Toss the monkey wrench
- Collected Poems by Lee Harwood
Shearsman, 522 pp, £17.95, May 2004, ISBN 0 907562 40 X
Fulcrum Press, a small poetry publisher, operated out of 20 Fitzroy Square in London between 1965 and 1972. I don’t know of a more important or influential publisher of poetry in recent history, or one which achieved so much in so narrow a window of time. The press was founded by a 26-year-old physician-poet from what was then Rhodesia called Stuart Montgomery, the author of a remarkable long poem entitled Circe, adapted loosely from the Odyssey and clearly influenced by Basil Bunting. If Fulcrum had achieved nothing else, the publication of Bunting’s long poem Briggflatts in 1966 and his Collected Poems in 1968 would have secured its importance. But the Bunting books were only two of more than thirty volumes of adventurous and neglected poetry in the late Modernist tradition from both sides of the Atlantic.
Vol. 27 No. 12 · 23 June 2005
In his review of Lee Harwood’s Collected Poems, August Kleinzahler describes the activities of Stuart Montgomery’s Fulcrum Press in the late 1960s and early 1970s (LRB, 19 May). He doesn’t mention Montgomery’s final publication, my collection For the Flames (1974). This is hardly surprising because Montgomery’s bankruptcy coincided with a flood in his basement: almost the entire stock of For the Flames was drowned. A few copies did survive, though, and I would be interested to hear where they ended up.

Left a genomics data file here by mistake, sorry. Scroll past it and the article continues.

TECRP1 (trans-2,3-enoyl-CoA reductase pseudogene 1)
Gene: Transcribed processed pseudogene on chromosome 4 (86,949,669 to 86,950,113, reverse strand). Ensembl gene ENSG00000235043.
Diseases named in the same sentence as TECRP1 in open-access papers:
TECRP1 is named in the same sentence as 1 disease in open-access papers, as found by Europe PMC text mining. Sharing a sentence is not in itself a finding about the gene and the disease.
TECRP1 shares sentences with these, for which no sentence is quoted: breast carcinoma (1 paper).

Vol. 27 No. 14 · 21 July 2005
Donald Gardner asks about surviving copies of his book For the Flames, published by Fulcrum Press (Letters, 23 June). According to the international bibliographic database OCLC, there are copies at the libraries of Stanford University and the State University of New York at Buffalo, and in the British Library.
Lamont Library, Harvard University
Vol. 27 No. 16 · 18 August 2005
As well as the copies of Donald Gardner’s collection For the Flames which are listed by Don Share (Letters, 21 July), there is one in the Poetry Library. Floods in 1999 and 2000 damaged most of the books on the G-H shelves of our reference section. Miraculously, Gardner’s book survived and is now comfortably in storage, waiting for the Royal Festival Hall to reopen in 2007.
The Poetry Library, London SW1